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October 2, 2012

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Home » Metro » Entertainment and Culture

Long lines greet new art museum

THE China Art Museum, formerly the China Pavilion during World Expo 2010 in Shanghai, attracted long queues on the first day of its trial opening yesterday.

In anticipation of large crowds during the national holiday, visitor numbers have been limited to 10,000 a day, with 8,000 reserved for groups and 2,000 for individuals.

There were almost 300 people outside the art palace before it opened at 9am.

"I came here as early as 4:30am," said a man surnamed Chen, who was first in the queue. "I visited the Shanghai Expo 17 times and I love the China Pavilion," he said.

By 3pm some 7,500 visitors had entered the museum.

However, people who hadn't made reservations were disappointed.

"I didn't reserve the tickets on the Internet, because they were fully booked," said Thomas Wu, a 35-year-old local consultant. "But the security today is strict, no tickets, no entry. Actually a careful planning for a free wandering to an art museum sounds not so do-able in the future. If the group reservation is set to 8,000, then it will become a tourist destination rather than an art museum."

Office worker Wang Qifan said: "I reserved the tickets earlier for the first-day entry of the museum. I am rather curious about what such a spacious art museum offers."

For the holiday opening, visitors were able to reserve tickets via Wu Wenwen, a museum spokeswoman, said: "Based on our experience during the national holidays, a more feasible visiting mode will be worked out later."

The China Pavilion was one of 2010 World Expo's top attractions, receiving nearly 17 million visitors.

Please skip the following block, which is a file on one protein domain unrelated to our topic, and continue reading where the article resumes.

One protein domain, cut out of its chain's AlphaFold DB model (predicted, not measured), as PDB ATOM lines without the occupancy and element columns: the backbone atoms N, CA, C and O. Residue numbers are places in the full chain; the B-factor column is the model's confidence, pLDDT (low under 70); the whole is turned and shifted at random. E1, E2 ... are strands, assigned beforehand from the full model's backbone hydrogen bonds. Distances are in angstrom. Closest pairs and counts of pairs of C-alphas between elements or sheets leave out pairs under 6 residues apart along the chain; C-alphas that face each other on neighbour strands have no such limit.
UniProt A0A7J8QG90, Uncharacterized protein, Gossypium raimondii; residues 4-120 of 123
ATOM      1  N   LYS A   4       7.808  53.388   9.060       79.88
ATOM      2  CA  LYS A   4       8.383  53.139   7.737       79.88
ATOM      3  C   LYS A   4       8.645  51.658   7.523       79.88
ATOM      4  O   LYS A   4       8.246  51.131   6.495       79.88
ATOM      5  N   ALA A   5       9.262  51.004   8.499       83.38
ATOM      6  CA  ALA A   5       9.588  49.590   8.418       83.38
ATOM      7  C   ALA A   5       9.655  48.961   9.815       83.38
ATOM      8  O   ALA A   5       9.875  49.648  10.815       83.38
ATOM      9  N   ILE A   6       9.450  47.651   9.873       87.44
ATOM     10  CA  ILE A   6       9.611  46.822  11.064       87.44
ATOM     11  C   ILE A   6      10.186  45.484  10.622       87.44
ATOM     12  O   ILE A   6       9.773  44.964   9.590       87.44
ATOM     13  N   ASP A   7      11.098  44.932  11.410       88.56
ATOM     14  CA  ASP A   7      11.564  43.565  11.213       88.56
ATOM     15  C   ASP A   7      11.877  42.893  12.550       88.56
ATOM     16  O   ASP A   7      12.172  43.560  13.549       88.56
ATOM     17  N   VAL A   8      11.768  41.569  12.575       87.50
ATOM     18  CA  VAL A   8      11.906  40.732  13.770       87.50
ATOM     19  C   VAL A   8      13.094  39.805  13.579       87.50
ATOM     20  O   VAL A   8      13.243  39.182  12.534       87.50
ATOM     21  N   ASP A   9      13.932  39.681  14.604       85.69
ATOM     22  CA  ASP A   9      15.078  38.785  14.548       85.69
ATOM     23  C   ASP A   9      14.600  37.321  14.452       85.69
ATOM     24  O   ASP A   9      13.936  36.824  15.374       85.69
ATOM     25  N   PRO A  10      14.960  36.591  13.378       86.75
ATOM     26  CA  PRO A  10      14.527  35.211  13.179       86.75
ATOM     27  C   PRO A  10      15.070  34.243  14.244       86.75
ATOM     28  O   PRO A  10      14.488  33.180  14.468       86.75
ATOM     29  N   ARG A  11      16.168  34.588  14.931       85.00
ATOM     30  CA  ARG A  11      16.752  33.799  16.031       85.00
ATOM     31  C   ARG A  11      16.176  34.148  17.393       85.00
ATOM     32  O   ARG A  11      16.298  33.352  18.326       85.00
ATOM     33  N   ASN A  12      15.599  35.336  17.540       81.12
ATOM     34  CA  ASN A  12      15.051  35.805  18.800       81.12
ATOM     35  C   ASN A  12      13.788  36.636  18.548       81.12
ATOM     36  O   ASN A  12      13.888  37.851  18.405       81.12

The new museum has 27 halls extending about 64,000 square meters.

It has five themed exhibitions as the Shanghai government works to expand the cultural influence of the World Expo on the city. The former Shanghai Art Museum, currently in an old horse-racing club on Nanjing Road, is moving to the museum.

Shanghai's new contemporary art museum, Power Station of Art, also opened to the public yesterday. By 3pm it had welcomed 2,500 visitors. The museum, China's first government-supported contemporary art museum, is housed in the former Urban Future Pavilion.

The current exhibition is "Reactivation," attracting 98 artists from 27 countries and regions.

The space now covers nearly 41,200 square meters with 12 exhibition halls.

Many other scenic spots in Shanghai saw a visitor boom yesterday.

Century Park had 35,000 visitors, an increase of 169 percent over the same period of last year, the Oriental Land park had 12,000, up 167 percent, the Sheshan Hill National Forest Park 33,500, soaring 259 percent, and the Fengjing Water Town 45,600, an increase of 196 percent.

Other attractions such as the Jinshan City Beach, the Oriental Pearl TV Tower, Chenshan Botanic Garden and Happy Valley also reported 59 to 217 percent increases in visitor numbers.


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